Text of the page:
I loved the shape then and I love it now. In fact when I was designing the Rocket road car, a lot of the shape was influenced by the Cooper. When I went to Brabham I ‘inherited’ Peter Bedding and his dad, who made all the early Cooper shells, but I don’t know who actually styled them. Whoever it was obviously had an eye, because they were very pretty, and quite effective aerodynamically. I suspect it was John saying “it’s a bit like this…” I still love to see a little Cooper at Goodwood; they still stir the blood just as much as a Ferrari or a Lotus. They were also well made for their period — if you look at, say, a Ferrari of the time, the frame technology is pretty basic; the rear-engined Coopers were at least multi-tubular. Not pure spaceframes like Chapman moved on to later, but they were ‘simple-clever’ for reliability.
They were just trying to make an effective racing car within the regs — something which gripped and handled, was forgiving and driveable. Those who have driven them will tell you they are extremely driveable and easy to setup. And they were so light, only about 800lb; and the Climax was light too. Come to think of it, the Rocket is the same weight and not far short on horsepower.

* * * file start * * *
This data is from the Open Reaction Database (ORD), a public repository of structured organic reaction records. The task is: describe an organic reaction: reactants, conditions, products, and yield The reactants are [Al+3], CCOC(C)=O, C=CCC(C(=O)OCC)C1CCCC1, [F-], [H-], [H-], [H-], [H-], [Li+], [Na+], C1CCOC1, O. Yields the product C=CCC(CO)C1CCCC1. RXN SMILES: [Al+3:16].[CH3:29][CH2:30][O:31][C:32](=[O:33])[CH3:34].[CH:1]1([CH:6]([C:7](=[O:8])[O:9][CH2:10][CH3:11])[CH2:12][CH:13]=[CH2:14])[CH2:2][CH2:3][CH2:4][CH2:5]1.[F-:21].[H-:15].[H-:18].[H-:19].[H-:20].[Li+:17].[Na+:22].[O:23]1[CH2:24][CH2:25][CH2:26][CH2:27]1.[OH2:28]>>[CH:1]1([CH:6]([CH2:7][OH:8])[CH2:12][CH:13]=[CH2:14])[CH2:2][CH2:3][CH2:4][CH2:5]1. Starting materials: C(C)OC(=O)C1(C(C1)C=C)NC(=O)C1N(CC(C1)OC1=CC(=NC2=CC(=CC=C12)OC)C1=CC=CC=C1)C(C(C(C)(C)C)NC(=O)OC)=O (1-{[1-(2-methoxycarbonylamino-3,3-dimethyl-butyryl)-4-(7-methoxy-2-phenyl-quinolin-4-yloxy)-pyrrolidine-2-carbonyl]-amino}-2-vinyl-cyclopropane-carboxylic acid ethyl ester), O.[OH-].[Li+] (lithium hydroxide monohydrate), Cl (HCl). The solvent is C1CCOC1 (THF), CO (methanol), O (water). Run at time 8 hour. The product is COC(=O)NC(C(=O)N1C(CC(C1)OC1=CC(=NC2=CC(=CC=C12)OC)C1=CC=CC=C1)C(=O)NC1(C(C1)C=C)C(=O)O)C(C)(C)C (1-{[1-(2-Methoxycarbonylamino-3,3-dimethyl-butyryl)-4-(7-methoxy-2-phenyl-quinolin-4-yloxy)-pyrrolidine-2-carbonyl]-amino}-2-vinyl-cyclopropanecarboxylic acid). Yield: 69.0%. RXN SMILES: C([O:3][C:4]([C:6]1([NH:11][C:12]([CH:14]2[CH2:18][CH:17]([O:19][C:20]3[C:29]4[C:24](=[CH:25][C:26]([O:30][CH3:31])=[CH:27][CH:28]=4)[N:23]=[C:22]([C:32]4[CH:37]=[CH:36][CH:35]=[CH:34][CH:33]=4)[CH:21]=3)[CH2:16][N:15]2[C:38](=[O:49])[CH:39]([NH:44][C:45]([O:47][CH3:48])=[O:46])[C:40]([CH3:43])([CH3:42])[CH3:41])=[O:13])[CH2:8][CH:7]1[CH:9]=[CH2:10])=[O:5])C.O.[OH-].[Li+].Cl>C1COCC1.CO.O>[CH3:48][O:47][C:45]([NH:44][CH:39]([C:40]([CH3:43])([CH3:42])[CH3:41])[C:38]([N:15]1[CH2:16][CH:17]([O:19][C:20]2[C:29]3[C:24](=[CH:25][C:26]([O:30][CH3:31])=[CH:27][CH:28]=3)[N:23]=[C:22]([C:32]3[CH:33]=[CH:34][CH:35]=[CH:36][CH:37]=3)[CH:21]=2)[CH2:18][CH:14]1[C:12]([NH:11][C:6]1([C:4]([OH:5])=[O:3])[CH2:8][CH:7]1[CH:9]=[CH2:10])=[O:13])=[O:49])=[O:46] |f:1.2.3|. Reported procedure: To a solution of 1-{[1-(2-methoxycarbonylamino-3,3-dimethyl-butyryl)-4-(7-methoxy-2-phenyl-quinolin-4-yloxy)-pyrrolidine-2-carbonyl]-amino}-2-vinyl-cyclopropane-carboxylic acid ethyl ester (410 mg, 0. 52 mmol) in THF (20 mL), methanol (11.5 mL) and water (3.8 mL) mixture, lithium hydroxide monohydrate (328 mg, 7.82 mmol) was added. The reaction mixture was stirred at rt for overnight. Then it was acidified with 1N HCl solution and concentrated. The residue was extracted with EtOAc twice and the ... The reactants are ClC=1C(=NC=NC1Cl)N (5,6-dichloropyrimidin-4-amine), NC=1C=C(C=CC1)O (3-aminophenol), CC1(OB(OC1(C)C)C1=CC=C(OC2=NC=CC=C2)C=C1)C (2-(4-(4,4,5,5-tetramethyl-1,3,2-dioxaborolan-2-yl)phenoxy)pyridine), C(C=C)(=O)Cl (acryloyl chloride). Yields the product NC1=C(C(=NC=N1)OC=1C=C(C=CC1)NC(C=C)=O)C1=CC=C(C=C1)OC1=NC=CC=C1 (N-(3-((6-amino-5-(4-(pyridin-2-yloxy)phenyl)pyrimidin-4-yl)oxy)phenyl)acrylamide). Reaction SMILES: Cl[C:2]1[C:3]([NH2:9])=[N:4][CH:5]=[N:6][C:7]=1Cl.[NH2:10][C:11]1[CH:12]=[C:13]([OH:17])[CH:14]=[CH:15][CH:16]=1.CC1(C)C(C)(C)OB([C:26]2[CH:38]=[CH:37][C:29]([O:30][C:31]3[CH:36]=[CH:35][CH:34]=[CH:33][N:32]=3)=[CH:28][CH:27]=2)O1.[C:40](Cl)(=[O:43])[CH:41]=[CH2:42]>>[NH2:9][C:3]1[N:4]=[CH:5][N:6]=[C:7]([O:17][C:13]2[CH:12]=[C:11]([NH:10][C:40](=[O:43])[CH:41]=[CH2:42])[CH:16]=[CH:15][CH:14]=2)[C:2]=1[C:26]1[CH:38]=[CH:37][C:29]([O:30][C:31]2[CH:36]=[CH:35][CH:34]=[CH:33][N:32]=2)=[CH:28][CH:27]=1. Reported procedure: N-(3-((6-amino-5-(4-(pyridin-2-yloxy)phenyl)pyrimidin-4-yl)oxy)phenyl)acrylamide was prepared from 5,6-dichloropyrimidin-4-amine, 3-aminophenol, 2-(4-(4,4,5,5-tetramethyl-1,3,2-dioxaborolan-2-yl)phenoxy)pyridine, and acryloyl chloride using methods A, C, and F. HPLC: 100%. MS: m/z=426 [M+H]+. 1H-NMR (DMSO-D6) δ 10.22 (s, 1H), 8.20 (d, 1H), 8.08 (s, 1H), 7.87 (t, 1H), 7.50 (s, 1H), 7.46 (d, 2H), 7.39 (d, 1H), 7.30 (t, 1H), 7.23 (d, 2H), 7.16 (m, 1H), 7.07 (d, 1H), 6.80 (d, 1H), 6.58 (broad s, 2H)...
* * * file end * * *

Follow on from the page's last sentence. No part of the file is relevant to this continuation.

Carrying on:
Ergonomically, it would have been quite a switch for someone used to front engines. You’re sitting further forward, your eyeline is lower; it would have had a higher limit but been more twitchy, with its lower polar moment of inertia. But it must have been a revelation in braking and turning; after the front-engined cars it would have felt incredibly nimble. Even now, jumping into the Rocket when you haven’t driven it for a month, you can’t believe how quick it is, how it changes direction and brakes, and that’s probably how it would have felt getting into a little Cooper for the first time from a big Ferrari.
As a designer I’d have loved to have been the first to say “hang on, that’s a bit cranky having the engine in the front”, with that weight distribution, that frontal area, the prop-shaft losses, compared to the extra traction, better braking — everything gets better with the engine behind. You can’t help saying “Why didn’t somebody think of this before?”
Gordon Murray was talking to Gordon Cruickshank